Coca Cola and Ford won't run Super Bowl ads as big brands fear offending viewers amid tense political climate
A growing number of companies are opting out of buying Super Bowl ad time, with some making the move for the first time in over a decade
Several big-ticket advertisers are skipping the Super Bowl this year, including Coke and Hyundai, as they fear being unable to strike the right tone amid the nation's volatile political landscape. A growing number of companies are opting out of buying Super Bowl ad time with some making the move for the first time in over a decade. According to the New York Post, insiders believe the primary reason for this is that decision-makers are finally realizing they could potentially infuriate any number of people with political jeremiads. Advertisers, in recent years, have not taken issue with Black Lives Matter and Antifa ideologies or hesitated to push transgenderism and the #MeToo movement. This year, however, they do not seem so thrilled.
“Every client conversation I’ve had these days is about who is going to be offended by this ad,” Rob Schwartz, chief executive officer of ad agency TBWA\Chiat\Day, told the Post. “There’s a lot of discussion about risk mitigation. What that tends to do is that it makes things very bland and not effective, or it forces you to look at universal topics like hope or humor."
Bill Oberlander, co-founder and executive creative of ad agency Oberlander, noted how the "country is so divided and split right down the middle that I don’t think that there’s a commercial that will appease both sides." As a result, the Super Bowl will not sell out of ad spots this year, according to The Post, which noted how some of the companies backing out have been buying spots for over a decade. The report stated that giants including Coca-Cola, Hyundai, Olay, Avocados From Mexico, Little Caesars, and Ford Motors were out this year. Many of these firms have bought a Super Bowl ad every year since 2010.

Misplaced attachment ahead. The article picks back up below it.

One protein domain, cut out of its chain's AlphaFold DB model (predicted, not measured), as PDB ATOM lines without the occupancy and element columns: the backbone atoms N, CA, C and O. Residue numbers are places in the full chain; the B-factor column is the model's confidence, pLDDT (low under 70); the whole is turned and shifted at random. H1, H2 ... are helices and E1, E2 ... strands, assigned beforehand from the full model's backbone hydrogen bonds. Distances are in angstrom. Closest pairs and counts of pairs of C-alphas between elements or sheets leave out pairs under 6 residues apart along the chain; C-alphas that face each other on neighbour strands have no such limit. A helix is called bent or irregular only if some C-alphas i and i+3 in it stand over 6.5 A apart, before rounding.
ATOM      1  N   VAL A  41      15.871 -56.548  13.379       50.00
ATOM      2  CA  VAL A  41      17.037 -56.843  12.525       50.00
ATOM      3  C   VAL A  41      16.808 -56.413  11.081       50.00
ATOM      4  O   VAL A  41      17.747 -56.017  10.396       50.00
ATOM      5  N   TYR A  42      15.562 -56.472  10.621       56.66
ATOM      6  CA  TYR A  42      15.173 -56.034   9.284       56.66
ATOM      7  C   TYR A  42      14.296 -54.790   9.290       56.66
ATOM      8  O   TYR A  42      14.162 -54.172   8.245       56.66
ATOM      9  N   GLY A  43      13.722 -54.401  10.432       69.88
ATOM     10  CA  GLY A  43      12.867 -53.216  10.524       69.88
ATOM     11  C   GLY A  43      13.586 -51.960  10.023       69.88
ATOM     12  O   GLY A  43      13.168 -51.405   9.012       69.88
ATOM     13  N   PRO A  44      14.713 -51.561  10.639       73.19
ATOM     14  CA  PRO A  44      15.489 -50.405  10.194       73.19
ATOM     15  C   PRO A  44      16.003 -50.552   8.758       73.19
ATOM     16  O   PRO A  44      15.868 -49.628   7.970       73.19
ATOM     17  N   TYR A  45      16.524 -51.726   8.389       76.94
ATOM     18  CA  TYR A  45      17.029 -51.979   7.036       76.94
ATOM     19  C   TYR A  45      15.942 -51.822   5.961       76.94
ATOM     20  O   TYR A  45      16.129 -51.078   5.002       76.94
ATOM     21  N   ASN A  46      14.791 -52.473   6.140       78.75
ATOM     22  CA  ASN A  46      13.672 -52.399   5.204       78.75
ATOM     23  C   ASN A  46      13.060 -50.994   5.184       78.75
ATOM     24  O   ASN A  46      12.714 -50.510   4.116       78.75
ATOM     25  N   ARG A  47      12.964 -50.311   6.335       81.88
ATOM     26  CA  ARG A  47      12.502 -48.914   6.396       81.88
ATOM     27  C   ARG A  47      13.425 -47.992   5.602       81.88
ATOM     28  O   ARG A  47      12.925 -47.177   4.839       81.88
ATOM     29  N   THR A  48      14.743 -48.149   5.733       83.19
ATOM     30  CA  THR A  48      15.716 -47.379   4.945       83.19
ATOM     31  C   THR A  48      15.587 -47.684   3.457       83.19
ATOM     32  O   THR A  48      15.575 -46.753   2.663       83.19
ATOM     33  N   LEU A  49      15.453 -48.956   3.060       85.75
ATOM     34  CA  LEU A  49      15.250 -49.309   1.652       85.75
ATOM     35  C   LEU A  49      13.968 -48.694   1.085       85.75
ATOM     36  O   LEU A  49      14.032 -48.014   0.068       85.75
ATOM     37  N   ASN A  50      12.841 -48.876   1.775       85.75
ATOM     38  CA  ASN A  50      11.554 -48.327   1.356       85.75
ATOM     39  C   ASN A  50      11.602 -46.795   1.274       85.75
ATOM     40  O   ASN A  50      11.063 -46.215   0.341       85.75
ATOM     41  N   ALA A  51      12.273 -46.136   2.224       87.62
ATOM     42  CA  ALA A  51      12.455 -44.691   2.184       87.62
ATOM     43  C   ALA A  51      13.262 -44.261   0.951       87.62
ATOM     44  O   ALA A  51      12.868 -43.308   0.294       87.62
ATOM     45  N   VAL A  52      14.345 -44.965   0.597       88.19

That said, there still some prominent names buying ad time. M&M’s, TurboTax, Anheuser-Busch, Toyota, Pringles, and Mountain Dew have purchased a $5.5 million spot each. However, the price tag is down from last year's $5.6 million.
According to Breitbart News, corporations are looking to avoid social and political backlashes. In 2019, Gillette Razors lost $8 billion in write-downs after their ads pushed transgenderism and raised the alarm on toxic masculinity. In 2015, Jeep was mocked on social media after showcasing images of foreign landmarks in an ad playing the traditional American song, "This Land Is Your Land."
Woke ads were targeted by the left as well. In 2017, Pepsi sparked outrage with its Black Lives Matter-themed ad that featured Kendall Jenner being nice to a police officer. And in 2019, the left was unhappy that Super Bowl spots aired by T-Mobile were allegedly pushing “sexist stereotypes.”
"Ultimately, playing it safe seems to be the byword for 2021," Breitbart News' Warner Todd Huston wrote.
According to the New York Post, experts analyzing the plans that company insiders are revealing for their Super Bowl ads suggest that most of them are playing it safe and taking a step back from extreme left-wing ideologies. Considering, this year's ads will mostly feature heartwarmers and light humor instead of politically-charged plots.